Robert Scribbler likes EVs, especially the new Tesla. He thinks that these vehicles will help reduce emissions and thereby reduce the effects of a changing climate. I agree. But they won't make as much difference as many of us hope in the bigger picture. Where they make the most difference is in how we as individuals can pass on responsibility for the future by 'doing our bit'.
George doesn't like EVs so much. Perhaps more accurately, he isn't keen on the social/environmental pathway implied by a continuing commitment to personal vehicles and thinks that there are better ways to do things. As usual, he has a point, but in common with most (all?) thinkers about the future, he struggles with finding the best way to get from here to there; I don't disagree with many of the things he says or proposes, but there is a disconnect between the present state of affairs and the desired endgame position (his views on re-wilding also struggle with this).
Elon has put his money where his mouth is; making (and very successfully promoting) stuff which doesn't spew out toxins (directly), in large volume. But as George points out, when it is resource exploitation which is a part of the problem, more resource exploitation can't really be the solution.
More critically, Elon's solution (EVs) only works under one condition; the means of generating the energy required to operate them must be exclusively either renewable or nuclear, otherwise, EVs merely move the emissions problem rather than solving it.
And all of these need to be put into context. The BIG Carbon problem is Energy. We have created a society which depends utterly on the readily available supply of cheap energy with which everything else in our society is possible. Personal transportation is a problem and doing something about this particular problem is a good thing, no doubt, but it is only a small part of the problem, and an even smaller part of the solution.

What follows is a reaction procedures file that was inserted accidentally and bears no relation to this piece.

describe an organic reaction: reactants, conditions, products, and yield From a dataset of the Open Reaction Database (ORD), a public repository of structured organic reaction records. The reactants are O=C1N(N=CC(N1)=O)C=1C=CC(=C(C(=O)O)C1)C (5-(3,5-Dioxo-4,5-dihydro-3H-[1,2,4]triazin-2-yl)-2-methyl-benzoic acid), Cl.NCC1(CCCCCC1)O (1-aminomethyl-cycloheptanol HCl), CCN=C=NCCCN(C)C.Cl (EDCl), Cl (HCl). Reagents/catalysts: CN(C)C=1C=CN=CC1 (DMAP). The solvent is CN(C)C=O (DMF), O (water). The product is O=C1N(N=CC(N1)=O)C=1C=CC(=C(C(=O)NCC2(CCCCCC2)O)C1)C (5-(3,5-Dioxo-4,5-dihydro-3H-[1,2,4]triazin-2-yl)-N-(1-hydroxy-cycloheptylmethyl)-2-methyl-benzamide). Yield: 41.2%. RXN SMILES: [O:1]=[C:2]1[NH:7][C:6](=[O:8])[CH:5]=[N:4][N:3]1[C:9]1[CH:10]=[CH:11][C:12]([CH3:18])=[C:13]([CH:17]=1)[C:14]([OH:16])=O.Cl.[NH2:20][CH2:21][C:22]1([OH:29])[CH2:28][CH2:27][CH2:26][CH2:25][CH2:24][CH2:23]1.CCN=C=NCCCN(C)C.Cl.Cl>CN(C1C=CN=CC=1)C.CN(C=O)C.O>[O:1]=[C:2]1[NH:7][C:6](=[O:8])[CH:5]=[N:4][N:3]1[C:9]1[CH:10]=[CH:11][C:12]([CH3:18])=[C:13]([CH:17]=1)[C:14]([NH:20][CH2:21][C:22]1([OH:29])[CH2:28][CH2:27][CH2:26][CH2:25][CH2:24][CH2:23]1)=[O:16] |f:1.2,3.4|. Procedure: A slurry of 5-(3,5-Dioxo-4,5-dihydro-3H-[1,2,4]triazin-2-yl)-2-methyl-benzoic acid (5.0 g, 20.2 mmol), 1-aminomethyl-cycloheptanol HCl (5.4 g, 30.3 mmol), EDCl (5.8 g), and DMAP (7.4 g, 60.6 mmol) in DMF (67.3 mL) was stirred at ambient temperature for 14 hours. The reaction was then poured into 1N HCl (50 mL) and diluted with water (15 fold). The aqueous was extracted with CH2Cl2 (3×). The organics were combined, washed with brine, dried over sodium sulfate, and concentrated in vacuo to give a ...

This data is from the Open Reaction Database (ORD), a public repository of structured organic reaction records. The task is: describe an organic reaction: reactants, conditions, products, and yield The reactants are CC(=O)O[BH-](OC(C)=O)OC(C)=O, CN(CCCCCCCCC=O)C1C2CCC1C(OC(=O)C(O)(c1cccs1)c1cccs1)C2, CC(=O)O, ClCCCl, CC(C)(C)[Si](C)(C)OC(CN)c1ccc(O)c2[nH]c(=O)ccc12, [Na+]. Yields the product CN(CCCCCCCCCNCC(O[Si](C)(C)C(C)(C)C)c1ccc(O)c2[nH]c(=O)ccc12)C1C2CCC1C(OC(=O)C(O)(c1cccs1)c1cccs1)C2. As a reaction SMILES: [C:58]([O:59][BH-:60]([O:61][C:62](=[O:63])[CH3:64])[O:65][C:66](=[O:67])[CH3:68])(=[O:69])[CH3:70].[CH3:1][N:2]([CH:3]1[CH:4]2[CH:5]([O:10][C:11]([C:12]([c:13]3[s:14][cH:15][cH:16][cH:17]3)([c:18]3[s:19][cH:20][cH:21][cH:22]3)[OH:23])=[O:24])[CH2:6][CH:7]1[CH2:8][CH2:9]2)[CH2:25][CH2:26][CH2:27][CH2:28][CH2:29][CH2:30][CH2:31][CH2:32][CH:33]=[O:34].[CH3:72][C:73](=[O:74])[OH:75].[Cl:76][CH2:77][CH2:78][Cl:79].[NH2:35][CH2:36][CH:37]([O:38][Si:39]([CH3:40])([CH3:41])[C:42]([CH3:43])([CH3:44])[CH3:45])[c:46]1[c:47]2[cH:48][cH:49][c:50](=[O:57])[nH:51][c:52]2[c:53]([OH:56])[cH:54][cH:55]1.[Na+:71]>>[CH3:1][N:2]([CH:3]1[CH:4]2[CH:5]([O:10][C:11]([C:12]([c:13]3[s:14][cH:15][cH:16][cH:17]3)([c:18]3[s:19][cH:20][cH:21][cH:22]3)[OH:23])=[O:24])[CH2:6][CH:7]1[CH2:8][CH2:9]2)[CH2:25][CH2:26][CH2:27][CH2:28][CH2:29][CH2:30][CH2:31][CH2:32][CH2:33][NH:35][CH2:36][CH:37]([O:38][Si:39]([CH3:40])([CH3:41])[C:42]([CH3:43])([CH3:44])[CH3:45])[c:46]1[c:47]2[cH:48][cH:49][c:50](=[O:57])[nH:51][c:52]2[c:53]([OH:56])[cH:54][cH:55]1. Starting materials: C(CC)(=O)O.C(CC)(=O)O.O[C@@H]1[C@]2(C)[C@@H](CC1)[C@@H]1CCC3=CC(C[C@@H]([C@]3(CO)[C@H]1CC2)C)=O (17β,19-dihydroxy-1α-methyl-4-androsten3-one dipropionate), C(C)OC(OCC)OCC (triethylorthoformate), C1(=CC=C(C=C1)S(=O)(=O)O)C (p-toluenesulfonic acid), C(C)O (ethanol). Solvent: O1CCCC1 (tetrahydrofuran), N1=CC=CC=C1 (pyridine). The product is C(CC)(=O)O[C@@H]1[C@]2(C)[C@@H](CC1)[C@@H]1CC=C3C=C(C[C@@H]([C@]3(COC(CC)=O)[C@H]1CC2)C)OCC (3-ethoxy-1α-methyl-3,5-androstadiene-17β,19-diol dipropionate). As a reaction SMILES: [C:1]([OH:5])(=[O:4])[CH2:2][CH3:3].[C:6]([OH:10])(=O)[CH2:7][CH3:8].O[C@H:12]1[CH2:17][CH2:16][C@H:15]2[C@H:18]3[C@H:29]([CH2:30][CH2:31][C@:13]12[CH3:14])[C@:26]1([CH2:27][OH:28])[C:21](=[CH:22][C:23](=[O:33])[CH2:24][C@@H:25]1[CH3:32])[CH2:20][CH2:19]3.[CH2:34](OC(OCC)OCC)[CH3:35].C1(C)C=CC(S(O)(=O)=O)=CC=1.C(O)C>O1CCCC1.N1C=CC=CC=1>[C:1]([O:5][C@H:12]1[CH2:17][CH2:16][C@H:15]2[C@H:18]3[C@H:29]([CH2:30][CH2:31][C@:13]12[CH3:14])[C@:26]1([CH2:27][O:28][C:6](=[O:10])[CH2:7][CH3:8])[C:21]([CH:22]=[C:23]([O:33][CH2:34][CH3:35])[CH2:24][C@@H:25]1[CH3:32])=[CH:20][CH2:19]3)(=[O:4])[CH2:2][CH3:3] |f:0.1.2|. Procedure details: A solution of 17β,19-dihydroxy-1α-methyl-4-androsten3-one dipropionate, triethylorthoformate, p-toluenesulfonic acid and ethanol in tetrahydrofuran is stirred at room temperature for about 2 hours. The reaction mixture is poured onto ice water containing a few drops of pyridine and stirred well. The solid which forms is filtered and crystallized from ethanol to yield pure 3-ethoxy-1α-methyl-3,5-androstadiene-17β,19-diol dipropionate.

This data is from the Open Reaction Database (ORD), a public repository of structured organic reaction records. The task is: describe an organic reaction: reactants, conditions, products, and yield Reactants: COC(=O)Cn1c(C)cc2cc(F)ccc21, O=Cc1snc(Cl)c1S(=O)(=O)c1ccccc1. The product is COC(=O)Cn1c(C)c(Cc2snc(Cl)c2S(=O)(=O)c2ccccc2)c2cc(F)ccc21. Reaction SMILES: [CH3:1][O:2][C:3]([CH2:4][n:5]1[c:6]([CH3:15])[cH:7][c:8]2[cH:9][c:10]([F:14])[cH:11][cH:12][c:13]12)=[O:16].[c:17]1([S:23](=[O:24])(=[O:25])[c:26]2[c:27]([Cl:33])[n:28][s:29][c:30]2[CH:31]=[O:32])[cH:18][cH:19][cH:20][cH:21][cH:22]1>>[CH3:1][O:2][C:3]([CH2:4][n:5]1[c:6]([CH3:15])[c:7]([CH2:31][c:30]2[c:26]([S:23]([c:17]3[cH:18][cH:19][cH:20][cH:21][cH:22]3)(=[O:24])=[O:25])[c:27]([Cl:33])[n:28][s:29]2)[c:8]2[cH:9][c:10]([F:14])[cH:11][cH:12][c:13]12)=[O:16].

Energy isn't the only very important societal/environmental problem, though. Pollution, deforestation, waste, inefficiency and biodiversity busting all represent problems which are already biting us and will continue to do so. In some cases, there is no connection between these and the energy problem, but in many cases, there are underlying connections which can be addressed, most specifically, the way in which we perceive our World, our lives and our needs.
This is the big target of George's issues with EVs; it isn't that EVs can't help some, but that seeking solutions like this don't address deeper and more difficult problems, such as why we need personal vehicles in the first place, and why we keep imagining that we can fix the problems caused by overexploitation by doing some more exploitation, only differently.
In my next post I'll propose some ideas for breaking the energy log jam. Meantime, I'll make a simple point. Electric, Hybrid or low-emissions cars are a good way forward in dealing with the problem of energy and emissions related specifically to cars - they're better than what we have at the moment, IF and ONLY IF they source their power for the batteries from renewable sources. That's a small plus and a move in the right sort of direction, but it ain't gonna save the World.